9. Rondel: «Adieu, Jeunesse, m’amie»
GRANSON, 9. RONDEL: «ADIEU, JEUNESSE, M'AMIE»: EXPLANATORY NOTES
For a very different take on the effects of aging see 15 and 25. This poem extends the normal form of the rondeau by taking the second appearance of the complete refrain as the first in a new sequence of four stanzas, as is common in the virelais. The extra length allows a greater complexity of feeling than is typical of the rondeau, especially in the sixth stanza.
21 druerie. Neither druerie (which we have translated as “gallantry”) nor its root dru(e), from an Old Provençal word for “lover,” occurs anywhere else in Granson’s poetry. Druerie is more common in the romances, and like the rest of this poem, it evokes a setting of flirtation and of amorous relations very different from that of the suffering unrequited lover of the majority of Granson’s poems.
GRANSON, 9. RONDEL: «ADIEU, JEUNESSE, M'AMIE»: TEXTUAL NOTES
For each poem, we provide the following:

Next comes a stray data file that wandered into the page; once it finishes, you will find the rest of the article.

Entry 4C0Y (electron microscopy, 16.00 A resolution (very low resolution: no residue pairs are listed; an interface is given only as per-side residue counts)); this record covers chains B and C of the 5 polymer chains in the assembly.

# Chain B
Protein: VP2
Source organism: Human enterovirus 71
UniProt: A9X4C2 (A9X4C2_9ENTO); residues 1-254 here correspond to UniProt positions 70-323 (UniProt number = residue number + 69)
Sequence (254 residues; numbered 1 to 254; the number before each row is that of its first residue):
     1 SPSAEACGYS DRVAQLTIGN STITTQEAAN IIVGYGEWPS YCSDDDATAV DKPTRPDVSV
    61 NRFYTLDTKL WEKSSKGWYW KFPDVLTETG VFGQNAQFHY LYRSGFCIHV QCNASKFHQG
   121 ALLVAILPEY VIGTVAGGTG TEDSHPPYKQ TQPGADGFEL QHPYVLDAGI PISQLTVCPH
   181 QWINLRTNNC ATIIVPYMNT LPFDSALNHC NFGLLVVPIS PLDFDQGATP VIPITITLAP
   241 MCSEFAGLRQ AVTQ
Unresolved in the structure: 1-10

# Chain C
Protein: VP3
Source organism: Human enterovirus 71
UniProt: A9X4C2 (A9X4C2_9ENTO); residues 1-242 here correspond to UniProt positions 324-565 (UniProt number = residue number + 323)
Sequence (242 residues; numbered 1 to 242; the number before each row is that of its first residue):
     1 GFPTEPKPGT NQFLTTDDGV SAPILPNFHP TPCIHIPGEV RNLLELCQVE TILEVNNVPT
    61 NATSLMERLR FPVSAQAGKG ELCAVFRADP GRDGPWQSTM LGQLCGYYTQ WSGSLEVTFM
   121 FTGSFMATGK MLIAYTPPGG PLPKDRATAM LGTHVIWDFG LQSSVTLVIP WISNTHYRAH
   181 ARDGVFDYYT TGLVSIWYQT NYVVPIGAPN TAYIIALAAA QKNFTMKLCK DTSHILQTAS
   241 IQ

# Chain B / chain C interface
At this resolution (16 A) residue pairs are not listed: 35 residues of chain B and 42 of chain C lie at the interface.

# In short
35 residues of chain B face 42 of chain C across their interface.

Other editions: The location of the poem in the editions of Grenier-Winther (GW) and Piaget.
Base MS: The manuscript from which our text is taken, using the sigla listed on this page.
Other copies: The other manuscripts in which the poem appears, with the line numbers for excerpts.
Selected variants: Most of the notes record the editors’ emendations. A small number (for instance, regarding the titles) record alternative readings when we did not emend the base text. We do not, however, provide a complete list of variants, for which one may consult Grenier-Winther’s edition. Each note consists of a line number, a lemma (the reading from our text), the manuscript source for the reading that we have chosen, selected readings from other manuscripts; and the reading from the base manuscript when it was rejected. If no manuscript source is listed following the lemma, the adopted reading is the editors’ conjecture.
Other comments on the text, as required.
GW88, Piaget p. 267.
Base MS F. No other copies.